On Thursday, March 3rd, a treated reclaimed wastewater main on Yellowstone Club property was damaged, spilling tertiary treated wastewater into the Second Yellow Mule drainage, and subsequently the Gallatin River. The wastewater was flowing from a storage pond on Yellowstone Club property filled with approximately 35 million gallons of water (30 million gallons from the Big Sky Water & Sewer District and 5 gallons from the Yellowstone Club). There is no immediate risk to human health. The biggest concerns for aquatic life are: sediment carried from the steep slopes near the spill site and chloride from chlorine used to treat the water, particularly in the smaller streams.

At the Gallatin River Task Force, it is our mission to provide timely, scientifically accurate water quality information to the general public. We will use this web page to publish frequent updates as we monitor and assess the aftermath of the wastewater effluent spill on Yellowstone Club property.

But first, a recap:

Map showing Big Sky Water & Sewer District Boundary (red) , District sewer system (green), and forcemain pipe that runs from the ponds in the Meadow Village to the Yellowstone Club. Map courtesy of the Big Sky Water and Sewer District.

Map showing the Big Sky Water & Sewer District Boundary (red) , District sewer system (green), and forcemain pipe that runs from the ponds in the Meadow Village to the Yellowstone Club. A forcemain is a term for a pipe where pumps or pressure are necessary to make water flow. Map courtesy of the Big Sky Water and Sewer District.

Thursday, March 3, 2016 – Day 1 

5:00 AM to 6:00 AM – Estimated time that pipe failure occurred. This time was estimated by working backward from changes in water quality recorded by the Gallatin River Task Force continuous monitoring station on the South Fork of the West Fork of the Gallatin River (South Fork).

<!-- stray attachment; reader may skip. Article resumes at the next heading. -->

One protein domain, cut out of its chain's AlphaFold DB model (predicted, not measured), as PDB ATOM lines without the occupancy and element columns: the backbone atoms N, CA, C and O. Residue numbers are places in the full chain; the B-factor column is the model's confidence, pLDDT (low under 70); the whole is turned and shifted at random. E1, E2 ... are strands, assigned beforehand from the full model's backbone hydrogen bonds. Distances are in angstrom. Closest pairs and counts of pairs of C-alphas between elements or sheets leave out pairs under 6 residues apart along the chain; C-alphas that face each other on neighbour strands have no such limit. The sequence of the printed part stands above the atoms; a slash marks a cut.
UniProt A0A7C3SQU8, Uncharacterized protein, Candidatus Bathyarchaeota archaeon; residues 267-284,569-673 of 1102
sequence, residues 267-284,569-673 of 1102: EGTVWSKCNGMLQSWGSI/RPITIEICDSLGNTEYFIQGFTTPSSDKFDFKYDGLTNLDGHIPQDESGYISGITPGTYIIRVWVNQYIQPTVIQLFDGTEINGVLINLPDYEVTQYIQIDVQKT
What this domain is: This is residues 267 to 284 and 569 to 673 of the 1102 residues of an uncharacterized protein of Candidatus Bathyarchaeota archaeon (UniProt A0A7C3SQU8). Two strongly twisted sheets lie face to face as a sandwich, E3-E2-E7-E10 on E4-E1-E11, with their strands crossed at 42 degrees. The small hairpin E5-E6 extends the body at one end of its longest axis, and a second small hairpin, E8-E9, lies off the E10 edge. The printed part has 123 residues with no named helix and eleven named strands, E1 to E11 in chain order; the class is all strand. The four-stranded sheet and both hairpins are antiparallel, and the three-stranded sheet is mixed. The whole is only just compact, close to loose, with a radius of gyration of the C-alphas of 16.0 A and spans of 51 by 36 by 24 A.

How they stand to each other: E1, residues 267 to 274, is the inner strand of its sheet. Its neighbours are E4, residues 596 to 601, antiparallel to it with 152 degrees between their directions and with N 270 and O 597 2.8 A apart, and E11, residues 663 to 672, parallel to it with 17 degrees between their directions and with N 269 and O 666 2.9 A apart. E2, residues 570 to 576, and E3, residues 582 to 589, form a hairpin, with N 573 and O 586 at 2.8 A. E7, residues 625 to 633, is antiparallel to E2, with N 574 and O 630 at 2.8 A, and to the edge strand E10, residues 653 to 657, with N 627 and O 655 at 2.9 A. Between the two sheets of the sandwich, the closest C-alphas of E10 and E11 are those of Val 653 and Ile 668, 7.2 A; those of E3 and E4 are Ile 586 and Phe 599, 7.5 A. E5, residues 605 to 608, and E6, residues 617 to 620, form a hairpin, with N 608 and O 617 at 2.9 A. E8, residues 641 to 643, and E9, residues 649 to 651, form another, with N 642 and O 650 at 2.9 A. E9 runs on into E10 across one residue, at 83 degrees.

monitoringmap

Gallatin River Task Force monitoring sites in the West Fork Watershed (yellow circle) and streamflow stations (black “x’s”).

7:00 AM – The Gallatin River Task Force South Fork continuous monitoring station registers an increase in specific conductance. Specific conductance is a measure of the ability of water to carry an electrical current. Pure water is not an effective conductor of electricity; however, specific conductance increases with the amount of charged particles suspended in water. Conductivity naturally varies with precipitation, temperature, geology, and proximity to the ocean. In this case, sediment, eroded from the steep slopes near the outfall and carried to the South Fork, caused specific conductance to rapidly increase.

Specific conductance (ms/cm) from the Gallatin River Task Force South Fork Continuous Monitoring Station.

Specific conductance (mS/cm) from the Gallatin River Task Force South Fork Continuous Monitoring Station. Specific conductance began to increase at 7:00 AM on March 3rd due to an increase in stream load sediment.

2:00 PM – The Yellowstone Club notified the Big Sky Water & Sewer District, Montana Department of Environmental Quality, and the Gallatin River Task Force. Water & Sewer District staff mobilized to assess the situation. Wastewater inputs from the Big Sky Water & Sewer District and the Yellowstone Club ceased.

6:00 PM – Yellowstone Club press release: